The runner-up, and the winner of the Student Choice Award, voted for by 16-18 year-olds across the UK, was Bunny by Mark Haddon.

The overall winner with a beautifully emotional and simply-told tale of a clairvoyant asked to help a family whose daughter is missing, was Jonathan Buckley's Briar Road.

My favourite stories were probably the ones that made me laugh as well as think - Broderie Anglaise by Frances Leviston and Do It Now, Jump the Table by Jeremy Page, and I was perhaps most impressed with the writing of The Assassination of Margaret Thatcher by Hilary Mantel. So that shows how much I know!

Which was your favourite story?

28 September, 2015

Do It Now, Jump the Table by Jeremy Page - Review

This year I am listening to and writing micro-reviews for the five shortlisted entries in the BBC National Short Story Award. Why not listen along with me?

The final shortlisted story is Do It Now, Jump the Table by Jeremy Page, where a young man meets his girlfriend's parents for the first time and is determined not to be taken aback by their alternative lifestyle.

I think this was probably my favourite story of the whole list. It was a simple story - not a thriller or a plot full of twists - but it was sharp and funny, and somehow a little sad at points too. The premise was that blend of an ordinary situation with a spin on it that made it quirky but not bizarre. I wasn't on the edge of my seat, but I wanted to find out where it was going. My only criticism of the entire thing was that I felt the last couple of lines were unnecessary. The point being made had already been made much more subtly - I didn't need it spelled out for me and I would've preferred to be left to fill in the final thought for myself, rather than being spoon-fed. Apart from that though, I thought it was great.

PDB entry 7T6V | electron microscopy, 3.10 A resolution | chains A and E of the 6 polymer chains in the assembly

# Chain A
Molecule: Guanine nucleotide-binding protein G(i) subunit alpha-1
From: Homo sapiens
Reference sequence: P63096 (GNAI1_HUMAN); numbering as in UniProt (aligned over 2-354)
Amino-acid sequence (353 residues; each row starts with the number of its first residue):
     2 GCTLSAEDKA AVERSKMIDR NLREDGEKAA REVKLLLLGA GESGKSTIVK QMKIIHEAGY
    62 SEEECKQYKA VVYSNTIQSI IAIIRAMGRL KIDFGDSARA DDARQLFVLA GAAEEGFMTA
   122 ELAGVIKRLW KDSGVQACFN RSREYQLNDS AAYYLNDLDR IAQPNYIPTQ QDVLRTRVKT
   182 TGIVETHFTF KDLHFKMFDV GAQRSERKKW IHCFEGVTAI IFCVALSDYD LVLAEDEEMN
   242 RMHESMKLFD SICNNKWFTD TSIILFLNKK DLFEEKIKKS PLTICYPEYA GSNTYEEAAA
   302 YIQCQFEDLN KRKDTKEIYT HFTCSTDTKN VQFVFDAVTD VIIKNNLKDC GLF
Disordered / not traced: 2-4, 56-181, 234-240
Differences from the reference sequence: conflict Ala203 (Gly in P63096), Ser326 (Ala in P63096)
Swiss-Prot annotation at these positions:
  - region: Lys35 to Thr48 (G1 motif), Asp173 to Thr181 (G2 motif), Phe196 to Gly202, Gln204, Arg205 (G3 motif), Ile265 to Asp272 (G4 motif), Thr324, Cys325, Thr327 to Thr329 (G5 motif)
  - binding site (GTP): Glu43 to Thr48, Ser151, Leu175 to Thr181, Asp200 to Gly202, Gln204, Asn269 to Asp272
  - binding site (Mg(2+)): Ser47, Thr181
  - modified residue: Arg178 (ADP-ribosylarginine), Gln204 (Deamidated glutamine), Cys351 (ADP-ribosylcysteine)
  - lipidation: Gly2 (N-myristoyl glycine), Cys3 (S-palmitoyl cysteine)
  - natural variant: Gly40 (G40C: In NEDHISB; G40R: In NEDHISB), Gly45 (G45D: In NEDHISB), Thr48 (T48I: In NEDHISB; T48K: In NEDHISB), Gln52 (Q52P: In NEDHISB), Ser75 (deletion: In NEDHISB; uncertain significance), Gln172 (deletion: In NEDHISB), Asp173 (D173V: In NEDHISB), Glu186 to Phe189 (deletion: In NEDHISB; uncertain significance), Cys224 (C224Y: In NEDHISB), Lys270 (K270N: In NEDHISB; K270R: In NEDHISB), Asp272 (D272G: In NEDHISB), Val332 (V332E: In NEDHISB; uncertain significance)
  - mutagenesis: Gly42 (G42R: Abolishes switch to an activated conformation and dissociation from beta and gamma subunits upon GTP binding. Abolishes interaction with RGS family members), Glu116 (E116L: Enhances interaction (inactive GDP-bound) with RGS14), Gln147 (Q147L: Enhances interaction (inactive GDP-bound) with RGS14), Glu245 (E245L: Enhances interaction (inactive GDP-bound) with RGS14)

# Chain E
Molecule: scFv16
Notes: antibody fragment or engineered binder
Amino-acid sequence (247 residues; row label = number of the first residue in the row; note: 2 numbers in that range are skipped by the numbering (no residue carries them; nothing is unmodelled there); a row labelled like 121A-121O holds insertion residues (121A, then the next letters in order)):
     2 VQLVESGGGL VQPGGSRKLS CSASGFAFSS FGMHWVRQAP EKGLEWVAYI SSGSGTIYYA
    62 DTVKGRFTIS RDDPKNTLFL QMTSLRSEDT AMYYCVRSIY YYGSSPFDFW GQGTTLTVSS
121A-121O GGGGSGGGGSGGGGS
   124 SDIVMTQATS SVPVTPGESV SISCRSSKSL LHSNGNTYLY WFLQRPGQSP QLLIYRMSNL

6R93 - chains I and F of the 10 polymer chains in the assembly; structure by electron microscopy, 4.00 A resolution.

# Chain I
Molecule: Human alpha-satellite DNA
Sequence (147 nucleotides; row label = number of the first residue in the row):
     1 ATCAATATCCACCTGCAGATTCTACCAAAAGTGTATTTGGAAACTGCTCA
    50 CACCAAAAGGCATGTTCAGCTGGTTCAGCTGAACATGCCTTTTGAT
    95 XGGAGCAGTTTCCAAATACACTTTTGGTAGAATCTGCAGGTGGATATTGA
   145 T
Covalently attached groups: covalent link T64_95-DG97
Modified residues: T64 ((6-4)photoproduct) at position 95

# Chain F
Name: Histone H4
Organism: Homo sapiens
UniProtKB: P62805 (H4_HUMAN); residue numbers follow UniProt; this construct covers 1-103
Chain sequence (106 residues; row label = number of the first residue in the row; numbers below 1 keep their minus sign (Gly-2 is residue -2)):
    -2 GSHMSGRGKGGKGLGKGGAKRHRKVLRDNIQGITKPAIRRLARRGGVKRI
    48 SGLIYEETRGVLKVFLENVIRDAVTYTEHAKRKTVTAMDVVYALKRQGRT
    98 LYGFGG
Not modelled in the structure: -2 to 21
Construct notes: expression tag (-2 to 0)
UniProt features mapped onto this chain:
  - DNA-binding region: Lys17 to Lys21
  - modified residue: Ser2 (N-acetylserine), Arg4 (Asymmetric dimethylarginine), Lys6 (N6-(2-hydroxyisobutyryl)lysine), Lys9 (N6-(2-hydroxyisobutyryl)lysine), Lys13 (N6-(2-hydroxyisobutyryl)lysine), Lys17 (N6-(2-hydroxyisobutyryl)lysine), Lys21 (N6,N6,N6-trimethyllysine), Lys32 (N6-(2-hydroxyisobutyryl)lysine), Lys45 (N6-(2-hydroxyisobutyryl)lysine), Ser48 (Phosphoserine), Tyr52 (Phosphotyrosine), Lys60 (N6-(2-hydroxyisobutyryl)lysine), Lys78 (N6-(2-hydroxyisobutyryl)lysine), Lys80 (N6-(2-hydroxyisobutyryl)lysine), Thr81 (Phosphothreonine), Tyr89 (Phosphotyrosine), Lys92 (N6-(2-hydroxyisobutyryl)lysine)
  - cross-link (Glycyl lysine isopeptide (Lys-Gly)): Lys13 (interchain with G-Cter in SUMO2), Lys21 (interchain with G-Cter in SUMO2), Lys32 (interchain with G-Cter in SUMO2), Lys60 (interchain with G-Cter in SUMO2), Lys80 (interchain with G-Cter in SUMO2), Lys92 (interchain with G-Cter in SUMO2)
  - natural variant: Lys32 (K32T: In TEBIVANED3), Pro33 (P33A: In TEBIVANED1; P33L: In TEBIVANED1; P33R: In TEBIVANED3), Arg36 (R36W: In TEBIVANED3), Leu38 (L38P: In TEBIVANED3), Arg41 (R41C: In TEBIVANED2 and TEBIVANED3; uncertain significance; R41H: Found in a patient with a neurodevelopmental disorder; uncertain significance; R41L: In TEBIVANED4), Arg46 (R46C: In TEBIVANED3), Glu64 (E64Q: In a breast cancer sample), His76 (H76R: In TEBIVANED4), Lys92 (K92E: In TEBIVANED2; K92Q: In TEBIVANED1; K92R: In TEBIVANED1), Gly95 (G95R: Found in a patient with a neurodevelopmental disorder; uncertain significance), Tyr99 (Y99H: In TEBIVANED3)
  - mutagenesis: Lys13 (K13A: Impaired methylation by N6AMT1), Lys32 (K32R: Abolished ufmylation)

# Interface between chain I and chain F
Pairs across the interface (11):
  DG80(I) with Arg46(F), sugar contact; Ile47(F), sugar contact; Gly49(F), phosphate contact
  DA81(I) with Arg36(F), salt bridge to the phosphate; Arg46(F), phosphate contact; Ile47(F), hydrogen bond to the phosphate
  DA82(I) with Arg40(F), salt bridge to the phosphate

I've been trying to think how to rank the five stories in order of how good they are in my opinion, but I find it is impossible. At this level of competition, all the writers are so good, I am in awe of all of them and couldn't say who was the best writer. I was instantly impressed with the quality of The Assassination of Margaret Thatcher by Hilary Mantel, but would I say it was better than say, Broderie Anglaise by Frances Leviston? Perhaps. I'm not sure. All I can say is that I am surprised at just how much I enjoyed all the stories. In previous years there have been at least a couple which have left me completely cold - sometimes including the winner - whereas this year I was interested from start to finish with all of them.